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University of Stellenbosch (2000)

The effect of tree windbreaks on the microclimate and crop yields in the Western Cape Region of South Africa

Hamlet, Andrew Gordon

Titre : The effect of tree windbreaks on the microclimate and crop yields in the Western Cape Region of South Africa

Auteur : Hamlet, Andrew Gordon

Université de soutenance : University of Stellenbosch

Grade : MScFor 2000

Résumé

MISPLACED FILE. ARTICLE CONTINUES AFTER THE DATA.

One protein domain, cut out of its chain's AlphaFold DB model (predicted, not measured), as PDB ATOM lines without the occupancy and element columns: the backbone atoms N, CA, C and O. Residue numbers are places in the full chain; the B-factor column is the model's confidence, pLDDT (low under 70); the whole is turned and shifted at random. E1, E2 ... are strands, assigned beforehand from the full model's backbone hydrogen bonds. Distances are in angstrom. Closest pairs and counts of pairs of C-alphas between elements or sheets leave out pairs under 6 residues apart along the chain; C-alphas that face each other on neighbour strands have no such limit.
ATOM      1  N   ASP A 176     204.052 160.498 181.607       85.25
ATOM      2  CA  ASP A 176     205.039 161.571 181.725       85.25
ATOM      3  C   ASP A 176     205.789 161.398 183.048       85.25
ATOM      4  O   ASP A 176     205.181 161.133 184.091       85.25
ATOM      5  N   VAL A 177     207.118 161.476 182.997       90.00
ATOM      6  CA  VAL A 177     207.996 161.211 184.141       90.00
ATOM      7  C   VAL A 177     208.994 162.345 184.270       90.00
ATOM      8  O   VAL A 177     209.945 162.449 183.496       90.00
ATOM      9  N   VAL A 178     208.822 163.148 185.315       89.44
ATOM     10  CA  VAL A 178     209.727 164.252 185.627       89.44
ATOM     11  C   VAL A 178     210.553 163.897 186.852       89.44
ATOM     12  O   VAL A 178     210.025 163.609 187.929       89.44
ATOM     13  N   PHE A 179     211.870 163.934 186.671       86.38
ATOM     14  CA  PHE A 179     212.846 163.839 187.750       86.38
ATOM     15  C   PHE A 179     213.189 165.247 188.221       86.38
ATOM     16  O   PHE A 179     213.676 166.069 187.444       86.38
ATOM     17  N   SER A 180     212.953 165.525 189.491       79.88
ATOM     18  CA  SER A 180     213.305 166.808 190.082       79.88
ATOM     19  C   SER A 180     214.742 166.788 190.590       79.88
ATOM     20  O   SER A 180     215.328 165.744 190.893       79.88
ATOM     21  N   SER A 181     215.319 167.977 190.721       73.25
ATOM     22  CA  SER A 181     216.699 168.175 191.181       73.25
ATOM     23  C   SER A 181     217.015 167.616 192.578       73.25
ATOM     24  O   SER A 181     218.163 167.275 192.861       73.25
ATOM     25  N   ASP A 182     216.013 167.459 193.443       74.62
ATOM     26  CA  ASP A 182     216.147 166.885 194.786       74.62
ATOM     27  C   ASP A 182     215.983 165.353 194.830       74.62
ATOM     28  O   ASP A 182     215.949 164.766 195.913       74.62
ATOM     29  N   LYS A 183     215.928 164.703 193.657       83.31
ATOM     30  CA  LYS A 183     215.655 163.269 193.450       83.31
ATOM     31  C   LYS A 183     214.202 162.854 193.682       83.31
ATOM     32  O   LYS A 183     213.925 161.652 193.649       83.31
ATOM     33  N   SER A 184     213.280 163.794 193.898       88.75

The windbreak species near Wolseley (WoSl and WoS3) was Casuarina cunninghamiana. The windbreak species near Saron (SaSl) and Villiersdorp (ViSl) was Eucalyptus cladocalyx and Pinus radiata respectively. A shelter effect was indicated at ViSI (from northerly winds in winter/early spring 1999), and WoS3 (from southerly winds in late spring 1999). Wind speeds were consistently reduced in the leeward sheltered zone ofViSl and WoS3. To improve the correlation of the shelter effect, mild contaminating winds (comprising approximately 28% of the total data recorded at each site) were excluded for the prediction equations of the shelter effect at each site. Compared to the more exposed wind speeds at 1.0 H to the windward side, wind speeds at ViS] were reduced by 32% at 3.0 H. Compared to 11.0 H, wind speeds at ViSl were reduced by 49 and 46% at 3.0 and 1.0 H respectively. With r2 values above 93%, accurate linear prediction equations were produced. The early barley damage assessments indicated that damage was absent or negligible at 11.1 H to the lee, and significantly highest (X < 0.05) at 13.7 H to the lee and beyond. The crop shelter effect significantly increased (p < 0.05) barley head number, transformed proportion of total barley head mass from above-ground mass, potato tuber mass, potato above-ground mass total potato tuber number, small tuber number, and disproportionate tissue damage to the windward section of each plant. For WoS3, the shelter effect became pronounced with severe south-easterly winds. The average hourly wind speeds at 3.0 H dropped from 0.9 m / s (in the previous and less windy sampling period) to 0.8 m / s, despite the sharp increase in exposed wind speeds. Compared to 13.0 H, wind speeds were reduced by 73 and 32% at 3.0 and 7.0 H respectively. With r2 values above 94%, accurate linear prediction equations were produced. The crop shelter effect significantly increased (p < 0.05) sub-sample mass of lOO grains. At WoS3, strong and sustained wind speeds caused leeward soil temperature increases of up to 4°C at 3.0 H, compared to 11.0 H. Brief strong winds (characteristic of winds at ViSl) had little effect on the soil temperature differences. At ViSl, a deviation of soil moisture content between 3.0 and 11.0 H, following periods of recharge, indicated a potential soil-moisture conservation effect in the sheltered zone. This did not occur at WoS3, due partly to a very low soil moisture content that had little scope for variation ; From the crop variations and the microclimate variations at both ViS 1 and WoS3, the maximum shelter effect extended to approximately 4.0 H, followed by an intermediate zone of diminishing shelter that extended to approximately 9.0 H. For ViSl, WoS3 and SaSl, a shading effect significantly reduced yields (p<0.05) at 1.0 H from the respective northern windbreak, compared to yields at 2.0 H. At ViS 1 and WoS3, soil probes did not indicate a depletion of soil moisture resulting from the respective windbreaks. Soil moisture competition was indicated on the northern side of the WoSl windbreak with drier conditions ; where soil moisture levels at 1.0 and 3.0 H diverged from a negligible level to a 22% lower level (p > 0.05) at 1.0 H, compared to 3.0H.

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